Bun in the oven? Have a bonbon!
No wine, no raw cheese, no sushi …. some cooked fish, easy on the coffee, no raw cookie dough! The things we have to endure to bring a healthy baby into being. (First world problems, I know, but for the sake of this story I’m going with it.)
However, now some good news comes in the form of new research presented at the Society for Maternal-Fetal Medicine’s annual meeting, offering a glimpse of a not-so-deprived future for pregnant women. A double blind randomized clinical trial of 129 women found that chocolate improved placental function and decreased the risk of preeclampsia.
Earlier studies have shown mixed results about the role of chocolate in connection to the risk of preeclampsia, the pregnancy complication characterized by high blood pressure. So researchers from Université Laval Québec City, Canada, decided to further evaluate the impact of high-flavanol chocolate. Flavanols are a subclass of flavonoids that are thought to give plant-based foods such a powerful health kick.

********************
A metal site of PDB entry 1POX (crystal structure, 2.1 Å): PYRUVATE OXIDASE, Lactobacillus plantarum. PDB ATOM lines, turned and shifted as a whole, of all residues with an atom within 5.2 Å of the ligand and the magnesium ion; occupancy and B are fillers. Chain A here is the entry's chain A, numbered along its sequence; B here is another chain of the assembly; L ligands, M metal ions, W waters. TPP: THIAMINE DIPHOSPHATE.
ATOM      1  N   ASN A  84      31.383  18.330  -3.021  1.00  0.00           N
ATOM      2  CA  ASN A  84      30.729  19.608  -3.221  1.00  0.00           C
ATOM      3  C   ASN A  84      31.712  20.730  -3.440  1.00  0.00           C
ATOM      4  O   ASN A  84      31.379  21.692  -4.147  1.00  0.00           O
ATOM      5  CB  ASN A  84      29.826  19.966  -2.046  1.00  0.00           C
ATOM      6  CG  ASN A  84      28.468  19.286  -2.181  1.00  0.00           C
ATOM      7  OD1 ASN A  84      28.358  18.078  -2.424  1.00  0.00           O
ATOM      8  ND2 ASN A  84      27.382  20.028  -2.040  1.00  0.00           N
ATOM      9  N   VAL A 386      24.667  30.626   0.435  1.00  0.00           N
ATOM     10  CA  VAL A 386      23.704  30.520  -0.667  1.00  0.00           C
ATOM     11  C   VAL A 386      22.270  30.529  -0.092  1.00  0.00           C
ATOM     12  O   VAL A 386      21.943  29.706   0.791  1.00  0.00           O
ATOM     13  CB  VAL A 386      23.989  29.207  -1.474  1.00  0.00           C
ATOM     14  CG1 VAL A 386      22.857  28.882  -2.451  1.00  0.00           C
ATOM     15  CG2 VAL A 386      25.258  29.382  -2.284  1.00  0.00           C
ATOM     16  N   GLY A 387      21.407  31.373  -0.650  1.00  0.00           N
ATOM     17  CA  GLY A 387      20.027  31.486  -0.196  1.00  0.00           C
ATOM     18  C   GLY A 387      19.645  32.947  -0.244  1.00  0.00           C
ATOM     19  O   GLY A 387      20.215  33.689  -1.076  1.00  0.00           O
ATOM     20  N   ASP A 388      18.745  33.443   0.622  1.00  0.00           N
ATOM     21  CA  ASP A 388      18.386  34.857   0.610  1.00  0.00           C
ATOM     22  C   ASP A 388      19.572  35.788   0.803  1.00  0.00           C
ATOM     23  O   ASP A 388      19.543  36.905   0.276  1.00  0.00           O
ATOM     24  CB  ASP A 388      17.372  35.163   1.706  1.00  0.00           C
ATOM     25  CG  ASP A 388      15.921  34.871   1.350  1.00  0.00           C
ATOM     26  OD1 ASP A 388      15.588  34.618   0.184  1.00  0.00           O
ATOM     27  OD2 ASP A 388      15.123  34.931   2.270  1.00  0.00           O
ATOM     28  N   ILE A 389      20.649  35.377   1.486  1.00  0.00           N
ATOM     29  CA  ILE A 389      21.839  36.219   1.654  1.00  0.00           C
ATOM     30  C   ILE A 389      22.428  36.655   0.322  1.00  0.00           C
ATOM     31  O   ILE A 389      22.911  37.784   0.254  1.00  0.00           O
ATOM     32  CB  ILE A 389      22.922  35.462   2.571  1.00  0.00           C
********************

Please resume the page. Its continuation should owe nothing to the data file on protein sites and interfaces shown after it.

They started with a randomized controlled trial of 129 women who were between 11 and 14 weeks pregnant. The women were given 30 grams daily of either high-flavanol or low-flavanol chocolate for 12 weeks and were followed until delivery.
The results were a bit surprising. There was no difference in preeclampsia, gestational hypertension, placental weight or birth weight in the two groups. But, the “uterine artery Doppler pulsatility index” – described as a surrogate marker of blood velocity in the uterine, placental and fetal circulations – showed significant improvement in both groups, and exhibited a level that was much greater than in the general population.
“This study indicates that chocolate could have a positive impact on placenta and fetal growth and development and that chocolate’s effects are not solely and directly due to flavanol content,” says Emmanuel Bujold, M.D., one of the researchers on the study.
And now I rain on the pregnant parade: 30 grams is just over an ounce – which is still enough to potentially feed a chocolate fix, but not enough to gorge on. And of course you should check with your healthcare provider for their advice before pursuing these benefits.